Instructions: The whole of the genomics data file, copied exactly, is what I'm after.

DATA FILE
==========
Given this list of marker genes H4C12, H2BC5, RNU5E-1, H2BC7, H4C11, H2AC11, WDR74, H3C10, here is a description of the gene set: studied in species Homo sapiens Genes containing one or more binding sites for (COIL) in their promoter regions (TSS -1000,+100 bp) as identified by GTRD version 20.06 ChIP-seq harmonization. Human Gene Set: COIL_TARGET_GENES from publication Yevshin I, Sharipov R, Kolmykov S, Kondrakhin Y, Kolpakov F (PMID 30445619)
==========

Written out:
Given this list of marker genes H4C12, H2BC5, RNU5E-1, H2BC7, H4C11, H2AC11, WDR74, H3C10, here is a description of the gene set: studied in species Homo sapiens Genes containing one or more binding sites for (COIL) in their promoter regions (TSS -1000,+100 bp) as identified by GTRD version 20.06 ChIP-seq harmonization. Human Gene Set: COIL_TARGET_GENES from publication Yevshin I, Sharipov R, Kolmykov S, Kondrakhin Y, Kolpakov F (PMID 30445619)